It’s Official: Illinois Set a New All-Time Record Low During January’s Polar Vortex Cold Outbreak

Written by on March 8, 2019 in United States of America with 0 Comments

Below article from

Jonathan Erdman
Published: March 7, 2019

One of the coldest temperatures measured during the late January ‘polar vortex’ cold outbreak has been accepted as a new all-time record for the state of Illinois.

A committee of meteorologists and climatologists concluded Wednesday that the low of minus 38 degrees recorded in Mt. Carroll, Illinois, on January 31, was valid and thus set Illinois’ new all-time record coldest low, besting the previous record of minus 36 degrees near Congerville on Jan. 5, 1999.

Mt. Carroll is about 240 miles west-northwest of downtown Chicago, near the Mississippi River in northwest Illinois.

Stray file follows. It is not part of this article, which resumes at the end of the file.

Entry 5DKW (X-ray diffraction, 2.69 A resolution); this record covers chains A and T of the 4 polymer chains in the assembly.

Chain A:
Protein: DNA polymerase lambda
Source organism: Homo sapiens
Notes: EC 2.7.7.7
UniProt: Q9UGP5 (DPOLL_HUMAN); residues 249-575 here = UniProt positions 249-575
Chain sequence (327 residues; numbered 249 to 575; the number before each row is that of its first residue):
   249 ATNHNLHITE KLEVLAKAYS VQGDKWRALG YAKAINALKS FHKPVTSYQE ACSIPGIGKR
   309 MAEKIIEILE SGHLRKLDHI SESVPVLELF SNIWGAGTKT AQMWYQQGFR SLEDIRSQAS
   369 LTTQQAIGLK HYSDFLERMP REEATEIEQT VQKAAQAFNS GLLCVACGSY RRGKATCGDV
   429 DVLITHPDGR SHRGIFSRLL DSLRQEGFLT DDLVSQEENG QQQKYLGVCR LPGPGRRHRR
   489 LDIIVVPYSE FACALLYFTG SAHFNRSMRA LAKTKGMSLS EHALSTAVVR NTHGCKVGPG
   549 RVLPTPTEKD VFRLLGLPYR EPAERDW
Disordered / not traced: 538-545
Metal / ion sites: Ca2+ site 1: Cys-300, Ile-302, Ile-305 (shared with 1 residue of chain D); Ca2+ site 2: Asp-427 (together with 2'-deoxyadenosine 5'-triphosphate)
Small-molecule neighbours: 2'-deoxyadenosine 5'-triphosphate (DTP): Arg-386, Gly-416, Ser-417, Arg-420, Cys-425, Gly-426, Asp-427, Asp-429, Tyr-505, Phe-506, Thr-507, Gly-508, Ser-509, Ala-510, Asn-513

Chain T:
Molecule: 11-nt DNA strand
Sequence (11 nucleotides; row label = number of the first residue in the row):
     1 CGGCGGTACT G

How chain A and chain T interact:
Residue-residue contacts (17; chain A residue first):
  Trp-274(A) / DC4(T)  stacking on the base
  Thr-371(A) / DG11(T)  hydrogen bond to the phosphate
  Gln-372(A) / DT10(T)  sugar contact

(RECAP: January 2019 Was the Coldest Arctic Outbreak in at Least Two Decades)

According to the final report on the event from the State Climate Extremes Committee, the frigid low was consistent with the overall meteorological setup featuring clear skies, light winds and snow cover that typically produces extreme low temperatures in winter.

They noted the location of the Mt. Carroll instrumentation sits in an area of relatively low elevation on the city’s west side near Carroll Creek. Since it is more dense, cold air drains and settles into the lowest elevations, such as valleys, on nights with light winds.

Seven other locations near Mt. Carroll also reported lows in the minus 30s that morning, eliminating the possibility the Mt. Carroll reading was an egregious outlier.

The National Weather Service in Davenport, Iowa, which serves northwest Illinois, confirmed the instrumentation was in good working order and that proper procedures were followed. Daily temperature observations have been taken in Mt. Carroll since 1897.

(MORE: Itching For Spring? Here’s When Temperatures Typically Warm Up)

At least four other locations set all-time record lows during the late January cold outbreak.

More recently, all-time March record lows, including a potential all-time March state record, were set in Montana.


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